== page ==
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At the Intersection of IT and Banking

An Interview with HSBC’s Richard Herbert

March 6, 2018 By Nadjia Yousif

Focused on a series of ambitious goals and benchmarks, Richard Herbert, HSBC’s CIO for global banking and markets (GBM), leads his team in tackling some of the biggest issues posed by modern technology.

With GBM working across the asset classes in both primary and secondary markets, Herbert is tasked with balancing business, cost, risk, and regulatory demands with growth and innovation in the development of technology.

Herbert has worked in wholesale and investment banking since the early 1980s.  He joined HSBC in 2011 to lead a strategic transformational change program in the organization and took his current CIO position in 2015.

His intimate relationship with both banking and technology has helped him understand how the technology sector has changed over time, how the business can make the most of the change, and what it is that clients want.

What are some of the biggest issues facing your department today? How are you addressing them?

Industry revenues have dropped year on year since 2010. That's probably the key thing. This is a very competitive marketplace, and the paradigm has changed quite significantly since the financial crisis. So we want to grow our revenues, but doing so while revenues are on the decline means that managing cost is really important, as is making sure that the two parts of this equation stay where you want them.

Our primary concern as a centralized technology function is to make sure that we protect the bank in terms of cybersecurity. We must understand the vulnerabilities and be constantly vigilant, and then react quickly to either remove or protect them. It’s an ever-evolving world, and we are constantly evolving our defenses to stay ahead of the threat.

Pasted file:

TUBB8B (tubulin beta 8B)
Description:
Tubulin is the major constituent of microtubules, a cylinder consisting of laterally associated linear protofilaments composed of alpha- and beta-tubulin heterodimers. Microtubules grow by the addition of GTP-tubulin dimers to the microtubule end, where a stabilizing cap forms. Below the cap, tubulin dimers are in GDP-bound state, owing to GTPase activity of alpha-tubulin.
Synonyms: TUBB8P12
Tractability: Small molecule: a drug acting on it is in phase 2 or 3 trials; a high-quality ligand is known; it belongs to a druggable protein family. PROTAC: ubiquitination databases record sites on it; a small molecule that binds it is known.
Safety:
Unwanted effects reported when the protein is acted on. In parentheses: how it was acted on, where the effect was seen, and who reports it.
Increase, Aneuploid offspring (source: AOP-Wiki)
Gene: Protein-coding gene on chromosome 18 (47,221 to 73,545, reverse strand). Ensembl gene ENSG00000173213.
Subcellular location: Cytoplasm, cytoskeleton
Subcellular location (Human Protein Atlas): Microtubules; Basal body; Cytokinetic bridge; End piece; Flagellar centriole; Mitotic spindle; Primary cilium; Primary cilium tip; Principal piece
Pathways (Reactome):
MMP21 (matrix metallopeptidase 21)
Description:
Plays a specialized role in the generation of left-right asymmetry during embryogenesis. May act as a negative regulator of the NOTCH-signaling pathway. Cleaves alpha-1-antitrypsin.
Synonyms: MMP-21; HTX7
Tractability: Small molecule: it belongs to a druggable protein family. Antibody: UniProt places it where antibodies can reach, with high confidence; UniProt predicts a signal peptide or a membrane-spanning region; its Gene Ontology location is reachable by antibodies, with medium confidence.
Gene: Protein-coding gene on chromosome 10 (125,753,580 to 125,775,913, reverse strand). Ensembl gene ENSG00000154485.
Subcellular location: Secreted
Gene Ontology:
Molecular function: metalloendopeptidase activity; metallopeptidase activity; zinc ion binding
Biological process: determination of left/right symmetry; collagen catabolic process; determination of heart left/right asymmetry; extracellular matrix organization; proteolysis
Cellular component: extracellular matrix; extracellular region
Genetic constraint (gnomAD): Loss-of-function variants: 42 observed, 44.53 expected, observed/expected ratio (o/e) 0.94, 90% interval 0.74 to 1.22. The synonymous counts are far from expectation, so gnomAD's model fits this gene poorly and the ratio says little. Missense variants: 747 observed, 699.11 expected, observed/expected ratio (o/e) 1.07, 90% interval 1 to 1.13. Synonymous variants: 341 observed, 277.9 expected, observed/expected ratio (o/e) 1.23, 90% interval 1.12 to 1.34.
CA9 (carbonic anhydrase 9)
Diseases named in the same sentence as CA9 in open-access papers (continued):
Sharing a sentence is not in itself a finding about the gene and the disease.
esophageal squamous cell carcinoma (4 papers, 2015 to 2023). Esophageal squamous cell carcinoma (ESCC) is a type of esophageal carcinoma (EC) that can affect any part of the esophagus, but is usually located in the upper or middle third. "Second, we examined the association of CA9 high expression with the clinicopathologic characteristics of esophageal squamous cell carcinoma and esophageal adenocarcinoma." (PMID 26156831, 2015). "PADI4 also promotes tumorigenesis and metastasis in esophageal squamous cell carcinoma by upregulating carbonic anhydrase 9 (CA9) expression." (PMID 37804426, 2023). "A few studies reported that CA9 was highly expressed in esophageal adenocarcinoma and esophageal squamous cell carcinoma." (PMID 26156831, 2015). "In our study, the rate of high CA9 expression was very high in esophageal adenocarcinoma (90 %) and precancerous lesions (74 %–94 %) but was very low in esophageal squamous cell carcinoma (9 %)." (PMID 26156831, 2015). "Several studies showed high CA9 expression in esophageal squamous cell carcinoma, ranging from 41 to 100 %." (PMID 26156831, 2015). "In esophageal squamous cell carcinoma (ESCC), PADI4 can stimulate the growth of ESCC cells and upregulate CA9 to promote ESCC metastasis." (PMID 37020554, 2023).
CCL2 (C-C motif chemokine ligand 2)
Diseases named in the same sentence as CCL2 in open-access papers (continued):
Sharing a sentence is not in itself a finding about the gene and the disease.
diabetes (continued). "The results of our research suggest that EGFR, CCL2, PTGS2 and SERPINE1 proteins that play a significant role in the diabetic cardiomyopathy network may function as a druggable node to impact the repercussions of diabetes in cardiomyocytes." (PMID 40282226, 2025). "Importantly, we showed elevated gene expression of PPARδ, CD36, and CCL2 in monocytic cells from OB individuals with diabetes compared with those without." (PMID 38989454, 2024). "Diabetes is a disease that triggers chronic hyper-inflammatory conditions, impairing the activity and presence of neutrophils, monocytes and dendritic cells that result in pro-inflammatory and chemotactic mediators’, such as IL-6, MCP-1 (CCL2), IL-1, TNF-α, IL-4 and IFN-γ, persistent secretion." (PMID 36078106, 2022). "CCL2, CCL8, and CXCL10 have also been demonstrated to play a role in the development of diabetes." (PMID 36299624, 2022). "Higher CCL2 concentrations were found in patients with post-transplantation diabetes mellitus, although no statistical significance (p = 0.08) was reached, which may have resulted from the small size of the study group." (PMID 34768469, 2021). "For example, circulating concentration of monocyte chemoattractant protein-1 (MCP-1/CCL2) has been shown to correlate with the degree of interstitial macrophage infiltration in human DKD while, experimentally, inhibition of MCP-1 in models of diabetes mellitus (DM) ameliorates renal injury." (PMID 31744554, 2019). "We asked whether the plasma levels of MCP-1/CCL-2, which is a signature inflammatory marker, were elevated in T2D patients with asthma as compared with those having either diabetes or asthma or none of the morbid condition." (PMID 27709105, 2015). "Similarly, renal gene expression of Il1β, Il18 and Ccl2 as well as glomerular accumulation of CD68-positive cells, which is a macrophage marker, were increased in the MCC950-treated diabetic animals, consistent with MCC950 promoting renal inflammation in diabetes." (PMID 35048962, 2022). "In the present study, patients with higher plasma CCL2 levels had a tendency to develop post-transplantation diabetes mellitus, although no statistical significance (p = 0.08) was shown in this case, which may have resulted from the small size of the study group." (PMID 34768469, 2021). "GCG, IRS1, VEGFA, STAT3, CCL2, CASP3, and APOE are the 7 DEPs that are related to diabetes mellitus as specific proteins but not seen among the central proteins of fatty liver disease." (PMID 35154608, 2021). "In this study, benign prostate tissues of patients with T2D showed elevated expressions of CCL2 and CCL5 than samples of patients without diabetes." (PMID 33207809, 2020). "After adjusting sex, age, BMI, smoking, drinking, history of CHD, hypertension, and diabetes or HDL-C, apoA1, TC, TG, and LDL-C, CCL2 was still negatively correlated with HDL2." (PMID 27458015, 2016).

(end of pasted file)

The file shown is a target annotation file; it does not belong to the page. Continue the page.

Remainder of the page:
We must also make sure that things are engineered properly. This means that we need to make everything easy to support. We're always trying to balance the desire to give the business what it needs with making sure that we do that in a way that supports the long-term benefit to the organization.

What are some of the changes in technology or operations that you helped initiate?

A key focus is automation—digitization. It's a way of making the business much more efficient. It's trying to make it so that connectivity to clients is much more electronic, much safer, and cleaner. We want to make their process cleaner, and even no-touch, if possible.

This is an increasingly electronic business. Whether you’re talking about low latency trading, or about the volume that we transact, automated processing is becoming more and more paramount.

In terms of new releases, we have a new delivery mechanism that allows us to deliver incrementally, so that we can do it in a safe, secure way. We’re releasing increments of functionality—microservices—that are independent pieces of software, insulated from other parts of the technology. This enables us to go a long way toward being sure that the impact is understood and that things can be contained and removed if anything goes wrong.

How are you adapting to the needs of clients today? 

Today’s clients want to connect to us digitally, and they want to be able to compare the activities we offer through a digital service.

I think this is the best client base that I've worked with in my 40 years in the industry. What does that mean? We're seeing more and more Millennials using our technology, and I think perhaps they understand technology much better than clients did in the past. They encourage us to move quickly, and I think their priorities are quite clearly articulated.

They do risk-reward. They absolutely understand the tradeoffs that we could choose to make in order to get things into production faster than we might otherwise. As we see more and more people who are in tune with the technology, we’re better able to have a constructive conversation about satisfying their needs.

Where we are most successful is where we have product owners—people in the business who own the technology product—who join the retrospectives to look back on what went well and to consider what we could do differently in the future.

What are some of your goals for your department?

As a CIO you have to understand what the business is trying to do, and you need to reflect that in the delivery and service of the technology.

We want to go faster and safer in terms of our delivery. That's the number one fundamental for us. We want to show more value to our business, so we obsessively measure and publicize the performance of all of our teams in terms of the releases into production. We can also make sure that we have control over our costs and that we’re growing revenue faster than costs.

Another focus for us is production. We can have the greatest technology in the world, but it's not worth anything if it doesn't run every day. So we have an obsessive focus on production, and we look to maintain the integrity of the production environment beyond all else. We want to do releases rapidly, with the knowledge that we are adding value both to our internal users and to our clients.

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